Gondophares

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Gondophares
Indo-Parthian king
Gondophares.jpg
Coin of Gondophares
Reign 20 BC–10 BC
Born Unknown
Died 10 BC
Successor Unknown
Royal house House of Suren
Religious beliefs Zoroastrianism
For other kings of this name, see Indo-Parthian Kingdom.

Gondophares I was representative of the House of Suren in Balochistan [1] as well as founder and first king of the Indo-Parthian Kingdom and dynasty. He seems to have ruled c. 20–10 BCE according to modern research,[2] and was originally likely a relative or vassal of the Apracas, ruling in Apracapura (Bajaur, Khyber-Pakhtunkhwa-Pakistan) and down in to Sistan (Balochistan).

Rule[edit]

Gondophares I has traditionally been given a later date; the reign of one king calling himself Gondophares has been established at 20 AD by the rock inscription he set up at Takht-i Bahi (also known as Takht Bahi) in Mardan, western Pakistan, in 46 AD.,[3] and he has also been connected with the third-century Acts of Thomas. Recent research has however shown unambiguously that "Gondophares" was a title held by many kings; none of the ancient inscriptions or sources could be specifically connected with the first Gondophares, and numismatic indications strongly suggest that Gondophares I was earlier than these events.

Gondophares I took over the Kabul valley and the Punjab and Sindh region area from the Indo-Scythian king Azes. In reality, a number of vassal rulers seem to have switched allegiance from the Indo-Scythians to Gondophares I. His empire was vast, but was only a loose framework, which fragmented soon after his death. His capital was the Gandharan city of Taxila.[4] Taxila is located in Punjab to the west of the present Islamabad. Ernst Herzfeld claims his name is perpetuated in the name of the Afghan city Kandahar, which he founded under the name Gundopharron.[5]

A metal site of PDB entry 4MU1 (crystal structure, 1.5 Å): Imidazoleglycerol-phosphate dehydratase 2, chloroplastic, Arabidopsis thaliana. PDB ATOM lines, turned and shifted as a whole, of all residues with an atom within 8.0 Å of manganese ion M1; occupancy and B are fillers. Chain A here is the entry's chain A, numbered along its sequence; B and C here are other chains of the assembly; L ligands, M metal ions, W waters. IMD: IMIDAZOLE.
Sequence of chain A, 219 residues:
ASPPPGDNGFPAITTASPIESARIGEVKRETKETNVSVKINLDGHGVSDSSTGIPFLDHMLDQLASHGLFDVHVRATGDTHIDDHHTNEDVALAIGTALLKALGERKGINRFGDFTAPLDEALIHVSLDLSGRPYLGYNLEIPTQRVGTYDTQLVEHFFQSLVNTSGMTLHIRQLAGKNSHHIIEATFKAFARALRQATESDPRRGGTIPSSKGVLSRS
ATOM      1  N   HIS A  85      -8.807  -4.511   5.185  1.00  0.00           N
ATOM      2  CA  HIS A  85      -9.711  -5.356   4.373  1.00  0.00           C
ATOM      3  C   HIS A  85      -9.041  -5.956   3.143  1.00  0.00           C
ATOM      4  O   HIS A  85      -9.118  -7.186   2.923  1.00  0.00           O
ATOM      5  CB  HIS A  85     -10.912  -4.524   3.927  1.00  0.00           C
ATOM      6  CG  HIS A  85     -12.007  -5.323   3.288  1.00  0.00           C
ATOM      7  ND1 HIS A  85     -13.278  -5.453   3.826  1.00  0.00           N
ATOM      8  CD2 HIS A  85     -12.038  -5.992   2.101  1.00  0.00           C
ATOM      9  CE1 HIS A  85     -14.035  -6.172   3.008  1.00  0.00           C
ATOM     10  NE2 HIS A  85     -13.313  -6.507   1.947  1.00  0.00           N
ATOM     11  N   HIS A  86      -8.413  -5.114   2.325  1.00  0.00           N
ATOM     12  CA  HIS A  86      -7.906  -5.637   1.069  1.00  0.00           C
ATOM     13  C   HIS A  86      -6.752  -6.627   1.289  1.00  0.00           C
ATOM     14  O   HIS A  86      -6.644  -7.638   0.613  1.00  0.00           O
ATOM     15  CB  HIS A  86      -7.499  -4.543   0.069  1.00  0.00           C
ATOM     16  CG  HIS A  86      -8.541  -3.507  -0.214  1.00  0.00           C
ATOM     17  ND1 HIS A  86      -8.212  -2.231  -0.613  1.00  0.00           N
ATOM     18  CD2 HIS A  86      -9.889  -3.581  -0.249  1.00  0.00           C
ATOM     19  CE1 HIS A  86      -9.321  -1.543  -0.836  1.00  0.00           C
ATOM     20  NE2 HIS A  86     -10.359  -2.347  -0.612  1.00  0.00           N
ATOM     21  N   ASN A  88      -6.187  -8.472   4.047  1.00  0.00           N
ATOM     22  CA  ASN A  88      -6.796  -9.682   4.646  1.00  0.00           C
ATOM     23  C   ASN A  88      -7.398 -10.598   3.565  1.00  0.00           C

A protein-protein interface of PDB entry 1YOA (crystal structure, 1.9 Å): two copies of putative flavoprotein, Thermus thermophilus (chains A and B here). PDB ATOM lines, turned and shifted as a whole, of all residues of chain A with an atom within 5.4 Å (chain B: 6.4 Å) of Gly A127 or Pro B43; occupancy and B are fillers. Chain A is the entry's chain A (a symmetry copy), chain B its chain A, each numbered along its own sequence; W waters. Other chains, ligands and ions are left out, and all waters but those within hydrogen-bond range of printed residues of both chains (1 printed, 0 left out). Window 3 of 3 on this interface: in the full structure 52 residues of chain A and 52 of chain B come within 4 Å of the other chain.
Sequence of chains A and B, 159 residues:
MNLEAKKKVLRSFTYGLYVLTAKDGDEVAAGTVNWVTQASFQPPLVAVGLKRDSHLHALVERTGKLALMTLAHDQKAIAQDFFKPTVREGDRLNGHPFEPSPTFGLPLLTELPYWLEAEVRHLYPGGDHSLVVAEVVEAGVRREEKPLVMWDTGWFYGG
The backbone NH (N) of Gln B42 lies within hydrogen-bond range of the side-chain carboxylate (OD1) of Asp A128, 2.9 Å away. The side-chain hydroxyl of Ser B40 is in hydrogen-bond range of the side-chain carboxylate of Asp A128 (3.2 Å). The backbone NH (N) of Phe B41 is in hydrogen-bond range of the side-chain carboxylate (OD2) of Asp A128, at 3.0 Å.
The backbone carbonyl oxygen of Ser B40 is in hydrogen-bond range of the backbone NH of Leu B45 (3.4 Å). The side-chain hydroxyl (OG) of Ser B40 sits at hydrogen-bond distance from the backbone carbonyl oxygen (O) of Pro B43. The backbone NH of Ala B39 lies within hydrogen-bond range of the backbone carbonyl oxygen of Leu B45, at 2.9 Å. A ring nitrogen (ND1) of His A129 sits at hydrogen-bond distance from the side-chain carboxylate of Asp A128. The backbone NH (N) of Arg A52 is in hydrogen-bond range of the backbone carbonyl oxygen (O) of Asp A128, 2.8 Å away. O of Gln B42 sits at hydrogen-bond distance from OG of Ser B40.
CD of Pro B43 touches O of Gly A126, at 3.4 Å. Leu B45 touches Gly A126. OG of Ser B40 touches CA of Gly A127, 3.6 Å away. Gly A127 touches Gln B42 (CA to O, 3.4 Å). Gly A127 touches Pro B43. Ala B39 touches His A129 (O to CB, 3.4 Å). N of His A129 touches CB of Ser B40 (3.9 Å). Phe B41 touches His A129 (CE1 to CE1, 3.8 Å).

The name Gondophares is a Hellenization through Greek ΥΝΔΟΦΕΡΡΗΣ with gen. -ΟΥ, of the Pashto Gandapur. The name also occurs in Avestic Old Iranian as Vindafarna "May he find glory."[1] In old Armenian, it is 'Gastaphar' . “Gundaparnah” was apparently the Eastern Iranian (old Pashto) form of the name. In Pashto, the Eastern Iranian language that prevailed in the region, Gandapur is a surname and one denoting a certain tribal lineage amongst the Pashtoons of Pakistan.[6]

Chronology[edit]

Gondophares on horse, from his coinage (Click image for reference).

On the coins of Gondophares, the royal names are Iranian, but the other legends of the coins are in Greek and Kharoṣṭhī.

Ernst Herzfeld maintained that the dynasty of Gondophares represented the House of Suren.[7]

The Biblical Magi "Gaspar"[edit]

The name of Gondaphares was translated in Armenian in "Gastaphar", and then in Western languages into "Gaspard". He may be the "Gaspard, King of Persia", who, according to apocryphal texts and eastern Christian tradition, was one of the three Biblical Magi who attended the birth of Christ.[8] Through this interaction and association, Gaspard was adopted by the Europeans (and in Western tradition) as a male first name.

Connection with Saint Thomas and Apollonius of Tyana[edit]

The apocryphical Acts of Thomas mentions one king Gudnaphar. This king has been associated with Gondophares I by many scholars, as it was not yet established that there were several kings with the same name. Richard N. Frye, Emeritus Professor of Iranian Studies at Harvard University, has noted that this ruler has been identified with a king called Caspar in the Christian tradition of the Apostle St Thomas and his visit to India.[9] Recent research by R.C. Senior shows with some certainty that the king who best fits these references was Gondophares-Sases, the fourth king using the title Gondophares.[10]